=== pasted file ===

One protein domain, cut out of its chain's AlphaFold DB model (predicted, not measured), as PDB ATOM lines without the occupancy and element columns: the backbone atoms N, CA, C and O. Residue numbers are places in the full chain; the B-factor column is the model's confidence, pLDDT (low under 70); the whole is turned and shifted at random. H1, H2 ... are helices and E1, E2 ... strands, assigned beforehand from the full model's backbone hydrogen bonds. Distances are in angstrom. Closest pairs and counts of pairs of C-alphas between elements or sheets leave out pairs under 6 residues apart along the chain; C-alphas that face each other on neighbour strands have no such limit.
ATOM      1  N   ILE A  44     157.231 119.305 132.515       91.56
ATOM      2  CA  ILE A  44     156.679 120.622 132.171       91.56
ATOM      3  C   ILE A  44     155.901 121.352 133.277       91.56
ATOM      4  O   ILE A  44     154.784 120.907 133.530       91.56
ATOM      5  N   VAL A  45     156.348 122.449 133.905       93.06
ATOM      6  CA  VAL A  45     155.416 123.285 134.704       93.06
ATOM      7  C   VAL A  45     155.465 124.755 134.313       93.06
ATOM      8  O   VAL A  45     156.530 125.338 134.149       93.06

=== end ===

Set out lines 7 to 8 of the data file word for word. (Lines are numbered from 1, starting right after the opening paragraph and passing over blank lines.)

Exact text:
ATOM      7  C   VAL A  45     155.465 124.755 134.313       93.06
ATOM      8  O   VAL A  45     156.530 125.338 134.149       93.06